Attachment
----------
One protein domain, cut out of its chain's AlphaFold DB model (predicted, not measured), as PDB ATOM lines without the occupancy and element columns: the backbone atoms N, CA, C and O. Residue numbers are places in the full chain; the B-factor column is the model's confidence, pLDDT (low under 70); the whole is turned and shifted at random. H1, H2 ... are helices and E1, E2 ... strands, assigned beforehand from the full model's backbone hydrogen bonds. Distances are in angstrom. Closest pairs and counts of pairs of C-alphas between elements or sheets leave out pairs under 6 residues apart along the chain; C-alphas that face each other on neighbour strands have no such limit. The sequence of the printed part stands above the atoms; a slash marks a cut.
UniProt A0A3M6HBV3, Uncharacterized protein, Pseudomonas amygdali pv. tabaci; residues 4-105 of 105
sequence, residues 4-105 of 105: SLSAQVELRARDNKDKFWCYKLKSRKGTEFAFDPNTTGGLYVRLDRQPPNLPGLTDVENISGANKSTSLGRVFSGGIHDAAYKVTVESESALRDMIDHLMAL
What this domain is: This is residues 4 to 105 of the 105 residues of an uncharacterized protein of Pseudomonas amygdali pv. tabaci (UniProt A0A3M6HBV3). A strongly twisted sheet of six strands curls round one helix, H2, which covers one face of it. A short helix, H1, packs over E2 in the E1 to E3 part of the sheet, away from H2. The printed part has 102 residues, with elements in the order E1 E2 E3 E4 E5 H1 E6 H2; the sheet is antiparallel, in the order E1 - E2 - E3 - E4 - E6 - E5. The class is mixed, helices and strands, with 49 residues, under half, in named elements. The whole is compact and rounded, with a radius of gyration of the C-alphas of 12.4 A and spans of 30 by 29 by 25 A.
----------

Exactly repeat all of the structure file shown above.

One protein domain, cut out of its chain's AlphaFold DB model (predicted, not measured), as PDB ATOM lines without the occupancy and element columns: the backbone atoms N, CA, C and O. Residue numbers are places in the full chain; the B-factor column is the model's confidence, pLDDT (low under 70); the whole is turned and shifted at random. H1, H2 ... are helices and E1, E2 ... strands, assigned beforehand from the full model's backbone hydrogen bonds. Distances are in angstrom. Closest pairs and counts of pairs of C-alphas between elements or sheets leave out pairs under 6 residues apart along the chain; C-alphas that face each other on neighbour strands have no such limit. The sequence of the printed part stands above the atoms; a slash marks a cut.
UniProt A0A3M6HBV3, Uncharacterized protein, Pseudomonas amygdali pv. tabaci; residues 4-105 of 105
sequence, residues 4-105 of 105: SLSAQVELRARDNKDKFWCYKLKSRKGTEFAFDPNTTGGLYVRLDRQPPNLPGLTDVENISGANKSTSLGRVFSGGIHDAAYKVTVESESALRDMIDHLMAL
What this domain is: This is residues 4 to 105 of the 105 residues of an uncharacterized protein of Pseudomonas amygdali pv. tabaci (UniProt A0A3M6HBV3). A strongly twisted sheet of six strands curls round one helix, H2, which covers one face of it. A short helix, H1, packs over E2 in the E1 to E3 part of the sheet, away from H2. The printed part has 102 residues, with elements in the order E1 E2 E3 E4 E5 H1 E6 H2; the sheet is antiparallel, in the order E1 - E2 - E3 - E4 - E6 - E5. The class is mixed, helices and strands, with 49 residues, under half, in named elements. The whole is compact and rounded, with a radius of gyration of the C-alphas of 12.4 A and spans of 30 by 29 by 25 A.